Using a car seat correctly makes a big difference. Even the right seat for your child's size may not properly protect your child in a crash unless it is used correctly. So take a minute to check to be sure.
Does your car have air bags?
- Never place a rear-facing car seat in the front seat of a vehicle that has a front passenger air bag. If the air bag inflates, it will hit the back of the car safety seat, right where your baby's head rests, and could cause serious injury or death.
- The safest place for all children younger than 13 years to ride is in the back seat.
- If an older child must ride in the front seat, a child in a forward-facing car seat with a harness may be the best choice. Just be sure the vehicle seat is moved as far back from the dashboard (and the air bag) as possible.
Is your child facing the right way for weight, height, and age?
- All infants and toddlers should ride in a rear-facing car safety seat until they are at least 2 years of age or until they reach the highest weight or height allowed by their car seat's manufacturer.
- Any child aged 2 years and older who has outgrown the rear-facing weight or height limit for their car seat should use a forward-facing car seat with a harness for as long as possible, up to the highest weight or height allowed by their car safety seat manufacturer. This also applies to any child younger than 2 years who has outgrown the rear-facing weight or height limit of their seat.
Figure 1. Rear-facing-only car seat.
Figure 2. Convertible car seat used rear-facing.
Is the harness snug?
- Harness straps should fit snugly against your child’s body. Check the car seat instructions to learn how to adjust the straps.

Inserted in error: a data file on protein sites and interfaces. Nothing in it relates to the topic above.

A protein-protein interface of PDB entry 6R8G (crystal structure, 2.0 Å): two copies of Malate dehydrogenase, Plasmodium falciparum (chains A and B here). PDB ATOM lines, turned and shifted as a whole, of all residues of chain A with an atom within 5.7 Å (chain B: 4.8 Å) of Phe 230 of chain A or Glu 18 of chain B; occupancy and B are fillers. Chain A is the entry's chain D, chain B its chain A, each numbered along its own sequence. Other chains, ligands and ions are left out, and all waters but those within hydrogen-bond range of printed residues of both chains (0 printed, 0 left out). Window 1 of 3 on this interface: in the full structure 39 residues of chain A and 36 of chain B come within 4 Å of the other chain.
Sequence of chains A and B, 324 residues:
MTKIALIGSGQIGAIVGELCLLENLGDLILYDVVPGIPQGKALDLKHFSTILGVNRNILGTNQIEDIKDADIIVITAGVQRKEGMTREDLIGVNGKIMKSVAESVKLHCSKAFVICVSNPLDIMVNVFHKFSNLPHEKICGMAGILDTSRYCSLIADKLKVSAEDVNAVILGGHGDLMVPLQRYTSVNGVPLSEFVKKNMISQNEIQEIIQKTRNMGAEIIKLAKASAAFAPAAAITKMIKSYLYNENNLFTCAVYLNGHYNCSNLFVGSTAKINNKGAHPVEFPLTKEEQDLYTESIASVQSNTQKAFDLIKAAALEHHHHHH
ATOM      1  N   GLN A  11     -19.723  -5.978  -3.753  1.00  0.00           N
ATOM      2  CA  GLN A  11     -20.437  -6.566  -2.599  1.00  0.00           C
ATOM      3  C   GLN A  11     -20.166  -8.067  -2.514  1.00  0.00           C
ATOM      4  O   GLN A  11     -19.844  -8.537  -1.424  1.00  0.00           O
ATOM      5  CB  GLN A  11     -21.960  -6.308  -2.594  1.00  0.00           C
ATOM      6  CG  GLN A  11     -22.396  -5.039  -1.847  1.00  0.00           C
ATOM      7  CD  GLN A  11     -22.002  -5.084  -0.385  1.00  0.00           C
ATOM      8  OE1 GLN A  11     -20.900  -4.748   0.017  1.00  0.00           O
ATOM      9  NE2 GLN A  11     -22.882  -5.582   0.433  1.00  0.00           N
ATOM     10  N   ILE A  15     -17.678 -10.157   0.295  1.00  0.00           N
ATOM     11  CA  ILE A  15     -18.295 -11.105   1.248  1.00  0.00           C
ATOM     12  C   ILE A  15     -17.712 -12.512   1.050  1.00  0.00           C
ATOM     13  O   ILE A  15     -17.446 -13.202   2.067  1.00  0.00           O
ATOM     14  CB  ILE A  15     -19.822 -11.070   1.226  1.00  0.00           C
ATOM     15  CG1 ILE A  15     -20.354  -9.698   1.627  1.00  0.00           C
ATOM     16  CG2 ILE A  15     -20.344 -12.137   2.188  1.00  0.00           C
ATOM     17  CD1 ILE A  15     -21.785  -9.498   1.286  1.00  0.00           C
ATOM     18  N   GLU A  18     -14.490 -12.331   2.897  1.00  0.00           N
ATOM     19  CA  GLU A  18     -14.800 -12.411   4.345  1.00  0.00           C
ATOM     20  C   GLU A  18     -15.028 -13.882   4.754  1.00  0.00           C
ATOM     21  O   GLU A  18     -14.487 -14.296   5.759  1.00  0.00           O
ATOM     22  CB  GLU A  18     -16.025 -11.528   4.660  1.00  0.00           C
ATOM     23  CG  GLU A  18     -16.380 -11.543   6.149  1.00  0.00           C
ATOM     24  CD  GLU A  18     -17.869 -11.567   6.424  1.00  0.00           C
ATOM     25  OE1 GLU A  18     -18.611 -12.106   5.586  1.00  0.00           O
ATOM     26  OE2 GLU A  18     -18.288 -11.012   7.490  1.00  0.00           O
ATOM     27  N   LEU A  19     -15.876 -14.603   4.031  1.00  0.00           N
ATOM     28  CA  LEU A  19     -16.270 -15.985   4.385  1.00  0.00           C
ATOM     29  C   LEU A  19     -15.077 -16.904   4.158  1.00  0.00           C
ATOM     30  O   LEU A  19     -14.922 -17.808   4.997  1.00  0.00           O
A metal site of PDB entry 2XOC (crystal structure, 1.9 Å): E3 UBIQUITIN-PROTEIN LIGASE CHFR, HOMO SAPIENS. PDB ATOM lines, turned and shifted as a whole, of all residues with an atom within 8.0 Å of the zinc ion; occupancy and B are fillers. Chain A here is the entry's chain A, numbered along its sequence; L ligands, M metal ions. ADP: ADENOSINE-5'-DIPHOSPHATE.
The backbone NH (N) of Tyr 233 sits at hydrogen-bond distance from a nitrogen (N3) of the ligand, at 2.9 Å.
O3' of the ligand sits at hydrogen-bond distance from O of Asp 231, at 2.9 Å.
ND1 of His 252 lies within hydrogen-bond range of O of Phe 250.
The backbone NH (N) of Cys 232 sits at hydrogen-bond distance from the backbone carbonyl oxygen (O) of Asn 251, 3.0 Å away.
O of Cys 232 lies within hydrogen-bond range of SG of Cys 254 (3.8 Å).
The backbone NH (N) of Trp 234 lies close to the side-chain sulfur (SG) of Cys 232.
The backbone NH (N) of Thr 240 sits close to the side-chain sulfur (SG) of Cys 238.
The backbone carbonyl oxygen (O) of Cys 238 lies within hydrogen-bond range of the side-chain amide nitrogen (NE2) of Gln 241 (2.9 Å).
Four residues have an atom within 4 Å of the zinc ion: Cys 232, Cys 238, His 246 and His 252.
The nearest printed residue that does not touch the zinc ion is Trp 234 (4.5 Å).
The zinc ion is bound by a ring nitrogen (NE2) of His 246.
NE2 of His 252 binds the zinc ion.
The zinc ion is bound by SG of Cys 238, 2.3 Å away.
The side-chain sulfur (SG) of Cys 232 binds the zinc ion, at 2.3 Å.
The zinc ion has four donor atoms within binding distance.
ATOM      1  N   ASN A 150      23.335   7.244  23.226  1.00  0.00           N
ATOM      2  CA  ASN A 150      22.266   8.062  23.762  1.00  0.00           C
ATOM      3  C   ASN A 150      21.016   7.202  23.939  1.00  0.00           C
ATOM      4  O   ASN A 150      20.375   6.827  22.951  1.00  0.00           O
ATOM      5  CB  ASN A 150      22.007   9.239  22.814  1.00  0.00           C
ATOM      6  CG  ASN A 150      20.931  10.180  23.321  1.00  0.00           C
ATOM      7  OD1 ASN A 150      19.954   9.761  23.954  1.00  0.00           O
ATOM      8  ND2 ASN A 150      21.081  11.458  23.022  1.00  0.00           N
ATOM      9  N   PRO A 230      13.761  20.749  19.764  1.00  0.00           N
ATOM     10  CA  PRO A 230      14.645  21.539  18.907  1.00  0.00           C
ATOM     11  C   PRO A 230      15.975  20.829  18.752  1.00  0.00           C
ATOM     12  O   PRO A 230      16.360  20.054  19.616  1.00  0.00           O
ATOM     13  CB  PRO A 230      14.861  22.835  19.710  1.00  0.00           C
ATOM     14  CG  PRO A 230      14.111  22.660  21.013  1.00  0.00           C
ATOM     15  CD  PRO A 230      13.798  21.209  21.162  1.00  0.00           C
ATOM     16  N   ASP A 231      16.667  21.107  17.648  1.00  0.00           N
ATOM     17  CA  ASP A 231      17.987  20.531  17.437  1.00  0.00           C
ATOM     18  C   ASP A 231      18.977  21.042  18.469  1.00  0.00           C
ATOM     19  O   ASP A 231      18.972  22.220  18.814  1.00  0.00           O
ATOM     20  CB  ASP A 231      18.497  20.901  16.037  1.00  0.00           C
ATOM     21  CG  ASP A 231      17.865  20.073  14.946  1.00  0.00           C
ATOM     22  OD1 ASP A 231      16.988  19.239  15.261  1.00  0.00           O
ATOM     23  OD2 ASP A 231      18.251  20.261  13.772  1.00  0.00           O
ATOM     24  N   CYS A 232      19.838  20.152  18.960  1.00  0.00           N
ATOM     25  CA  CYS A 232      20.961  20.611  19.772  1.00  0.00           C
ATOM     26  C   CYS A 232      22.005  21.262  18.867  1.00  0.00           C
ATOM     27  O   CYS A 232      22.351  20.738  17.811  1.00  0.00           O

- The chest clip should be placed at armpit level to keep the harness straps secure on the shoulders.
Has your child outgrown the forward-facing seat?
All children whose weight or height is above the forward-facing limit for their car seat should use a belt-positioning booster seat until the vehicle seat belt fits properly, typically when they have reached 4 feet 9 inches in height and are between 8 and 12 years of age.
A seat belt fits properly when the shoulder belt crosses the middle of the chest and shoulder, the lap belt is low and snug across the thighs, and the child is tall enough so that when he sits against the vehicle seat back, his legs bend at the knees and his feet hang down. (See Figure 5 and 6)
Figure 3. Forward-facing car safety seat.
Does the car seat fit correctly in your vehicle?
- Not all car seats fit properly in all vehicles.
- Read the section on car seats in the owner’s manual for your car.
Can you use the LATCH system?
LATCH (Lower Anchors and Tethers for Children) is a car seat attachment system that can be used instead of the seat belt. Both are equally safe, but in some cases, it may be easier to install the car seat using LATCH.
Vehicles with the LATCH system have anchors located in the back seat, where the seat cushions meet. Tether anchors are located behind the seat, either on the panel behind the seat (in sedans) or on the back of the seat, ceiling, or floor (in most minivans, SUVs, and hatchbacks). Car seats have attachments that fasten to these anchors. Nearly all passenger vehicles and all car seats made on or after September 1, 2002, have LATCH anchors.